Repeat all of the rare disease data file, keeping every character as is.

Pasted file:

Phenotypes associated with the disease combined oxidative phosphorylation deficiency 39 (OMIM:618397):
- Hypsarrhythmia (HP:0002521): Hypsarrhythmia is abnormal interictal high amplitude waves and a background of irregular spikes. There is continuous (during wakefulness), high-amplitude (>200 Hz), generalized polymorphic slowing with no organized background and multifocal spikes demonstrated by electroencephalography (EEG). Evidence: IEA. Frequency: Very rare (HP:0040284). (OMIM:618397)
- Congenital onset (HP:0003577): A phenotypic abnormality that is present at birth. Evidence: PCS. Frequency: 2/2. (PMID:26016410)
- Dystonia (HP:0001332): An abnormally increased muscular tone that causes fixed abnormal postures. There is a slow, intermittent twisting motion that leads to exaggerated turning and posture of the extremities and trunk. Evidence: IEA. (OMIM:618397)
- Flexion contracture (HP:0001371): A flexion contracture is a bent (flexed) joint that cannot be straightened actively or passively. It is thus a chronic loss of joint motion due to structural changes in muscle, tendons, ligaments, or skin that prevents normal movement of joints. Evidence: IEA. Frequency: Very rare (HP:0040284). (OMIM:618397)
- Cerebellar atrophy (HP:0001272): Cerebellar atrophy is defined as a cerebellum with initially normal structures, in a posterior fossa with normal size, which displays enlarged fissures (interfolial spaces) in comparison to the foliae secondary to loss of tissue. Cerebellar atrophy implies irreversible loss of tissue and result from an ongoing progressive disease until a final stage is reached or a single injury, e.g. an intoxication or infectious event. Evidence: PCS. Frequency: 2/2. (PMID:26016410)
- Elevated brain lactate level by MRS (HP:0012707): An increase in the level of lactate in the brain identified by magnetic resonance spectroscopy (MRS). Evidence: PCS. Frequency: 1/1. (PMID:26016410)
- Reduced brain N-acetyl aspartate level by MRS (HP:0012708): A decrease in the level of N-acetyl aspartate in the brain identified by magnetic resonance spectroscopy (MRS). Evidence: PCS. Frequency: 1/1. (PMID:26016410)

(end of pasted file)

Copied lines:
Phenotypes associated with the disease combined oxidative phosphorylation deficiency 39 (OMIM:618397):
- Hypsarrhythmia (HP:0002521): Hypsarrhythmia is abnormal interictal high amplitude waves and a background of irregular spikes. There is continuous (during wakefulness), high-amplitude (>200 Hz), generalized polymorphic slowing with no organized background and multifocal spikes demonstrated by electroencephalography (EEG). Evidence: IEA. Frequency: Very rare (HP:0040284). (OMIM:618397)
- Congenital onset (HP:0003577): A phenotypic abnormality that is present at birth. Evidence: PCS. Frequency: 2/2. (PMID:26016410)
- Dystonia (HP:0001332): An abnormally increased muscular tone that causes fixed abnormal postures. There is a slow, intermittent twisting motion that leads to exaggerated turning and posture of the extremities and trunk. Evidence: IEA. (OMIM:618397)
- Flexion contracture (HP:0001371): A flexion contracture is a bent (flexed) joint that cannot be straightened actively or passively. It is thus a chronic loss of joint motion due to structural changes in muscle, tendons, ligaments, or skin that prevents normal movement of joints. Evidence: IEA. Frequency: Very rare (HP:0040284). (OMIM:618397)
- Cerebellar atrophy (HP:0001272): Cerebellar atrophy is defined as a cerebellum with initially normal structures, in a posterior fossa with normal size, which displays enlarged fissures (interfolial spaces) in comparison to the foliae secondary to loss of tissue. Cerebellar atrophy implies irreversible loss of tissue and result from an ongoing progressive disease until a final stage is reached or a single injury, e.g. an intoxication or infectious event. Evidence: PCS. Frequency: 2/2. (PMID:26016410)
- Elevated brain lactate level by MRS (HP:0012707): An increase in the level of lactate in the brain identified by magnetic resonance spectroscopy (MRS). Evidence: PCS. Frequency: 1/1. (PMID:26016410)
- Reduced brain N-acetyl aspartate level by MRS (HP:0012708): A decrease in the level of N-acetyl aspartate in the brain identified by magnetic resonance spectroscopy (MRS). Evidence: PCS. Frequency: 1/1. (PMID:26016410)